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Bible Commentaries
2 Samuel 19

Bridgeway Bible CommentaryBridgeway Bible Commentary

Verses 1-8


War between Absalom and David (17:1-19:8)

Ahithophel advised Absalom that he needed to do only one thing to make his throne secure, and that was kill David. If he did this swiftly, without war or unnecessary bloodshed, the people would soon be fully behind him (17:1-4). Hushai, wishing to gain time for David to escape and organize his troops, advised against such a risky operation, for David was a very experienced soldier. He recommended that the whole Israelite army be assembled and Absalom himself lead them into battle (5-13). Being as vain as he was ambitious, Absalom liked this idea and accepted Hushai’s advice (14).
At the risk of their lives, David’s spies took him news of Absalom’s plan (15-20), with the result that David and his men quickly escaped across Jordan (21-22). Ahithophel committed suicide. His plotting had brought Absalom to the throne, and he knew that all would be lost if Absalom followed Hushai’s advice (23). David had now gained valuable time to rest his weary men, obtain provisions and plan his war strategy (24-29).
The military leaders whom David appointed over his men suggested he not go with his troops to the battle, lest he be killed. David agreed, but warned them not to kill Absalom (18:1-5). David’s experienced army leaders knew better than the inexperienced Absalom how to direct the fighting in the difficult conditions of the thick forest. Absalom’s forces suffered a crushing defeat (6-8). Though Joab acted against David’s command in killing Absalom, he knew that this was the only way to bring the revolt to an end (9-15). Once Absalom was dead, further fighting was not necessary. Absalom had hoped for himself an honourable memorial, but he was buried in disgrace (16-18).
Not knowing how best to break the news of Absalom’s death to David, Joab sent an African slave, in case the king reacted violently and killed the bearer of such bad news. But Ahimaaz, knowing that David would be overcome with grief, persuaded Joab to send him as well (19-23). Ahimaaz arrived first and tried to break the news to David softly (24-29), but when the African arrived he told David bluntly that Absalom was dead (30-33).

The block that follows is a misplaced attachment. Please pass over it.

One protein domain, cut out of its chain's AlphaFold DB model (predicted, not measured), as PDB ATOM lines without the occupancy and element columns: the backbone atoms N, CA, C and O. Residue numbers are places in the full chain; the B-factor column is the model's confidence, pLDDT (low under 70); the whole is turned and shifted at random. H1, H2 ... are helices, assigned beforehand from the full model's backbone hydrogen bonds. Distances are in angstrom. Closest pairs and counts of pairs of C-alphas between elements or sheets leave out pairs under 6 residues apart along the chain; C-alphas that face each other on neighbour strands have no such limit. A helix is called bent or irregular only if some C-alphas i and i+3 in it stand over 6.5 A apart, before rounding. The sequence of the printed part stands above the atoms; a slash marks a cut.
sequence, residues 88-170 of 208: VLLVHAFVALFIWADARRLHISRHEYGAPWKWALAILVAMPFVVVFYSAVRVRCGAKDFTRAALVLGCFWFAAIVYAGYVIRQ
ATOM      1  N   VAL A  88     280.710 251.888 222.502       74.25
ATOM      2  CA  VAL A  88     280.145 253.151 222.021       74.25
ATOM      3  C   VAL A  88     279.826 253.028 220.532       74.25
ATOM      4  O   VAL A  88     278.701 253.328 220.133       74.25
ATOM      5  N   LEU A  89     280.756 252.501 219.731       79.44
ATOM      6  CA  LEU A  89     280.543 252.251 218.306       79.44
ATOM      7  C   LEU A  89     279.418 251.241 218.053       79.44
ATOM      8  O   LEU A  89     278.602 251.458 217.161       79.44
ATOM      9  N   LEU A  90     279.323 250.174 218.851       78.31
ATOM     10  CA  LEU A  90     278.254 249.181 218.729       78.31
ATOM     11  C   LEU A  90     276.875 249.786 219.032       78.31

David’s uncontrolled grief over the death of Absalom created dissatisfaction among those who had risked their lives to save him (19:1-4). Joab spoke harshly to David, telling him to stop mourning and show some appreciation of what his troops had done for him. If not, he might lose their support entirely (5-8).


Verses 9-43


David returns to Jerusalem (19:9-43)

Because the nation was still deeply divided as a result of Absalom’s revolt, David did not return to Jerusalem immediately. He was waiting for the people to give an indication that they wanted him restored as king. Some people of the northern tribes had suggested they invite David back, but the people of Judah, David’s own tribe, had apparently said nothing (9-10).

Knowing the rivalry that existed between Judah and the other tribes, David cunningly suggested that Judah quickly show its support for him, otherwise it would be outdone by the other tribes. Also, in an effort to win the allegiance of those Judahites who had followed Absalom, he made Amasa, Absalom’s commander, chief of his army. This was clearly unfair to Joab, who had remained loyal to David and won him the victory (11-14). (Absalom, Joab and Amasa were cousins; see 1 Chronicles 2:13-17.)

As he was returning to Jerusalem, David was greeted by some of the people who had met him earlier when he was fleeing (15-18a). Shimei, who had previously cursed him, now begged his favour, and David promised not to execute him (18b-23; cf. 16:5-14; but see 1 Kings 2:8-9). Mephibosheth contradicted Ziba’s earlier statement to David about Mephibosheth’s supposed disloyalty. It seems that David did not know whom to believe, so he divided Saul’s property between the two of them (24-30; cf. 16:1-4). By taking Barzillai’s son into the royal court, David rewarded Barzillai for his former kindnesses (31-38; cf. 17:27-29). The party then crossed the Jordan and headed for Jerusalem (39-40).

Judah responded so vigorously to David’s call to bring him back to Jerusalem, that it outdid the other tribes (see v. 11, 40). Unfortunately, the whole affair further stirred up those inter-tribal jealousies which one day would result in the breaking up of the kingdom (41-43).


Bibliographical Information
Flemming, Donald C. "Commentary on 2 Samuel 19". "Fleming's Bridgeway Bible Commentary". https://studylight.org/commentaries/eng/bbc/2-samuel-19.html. 2005.
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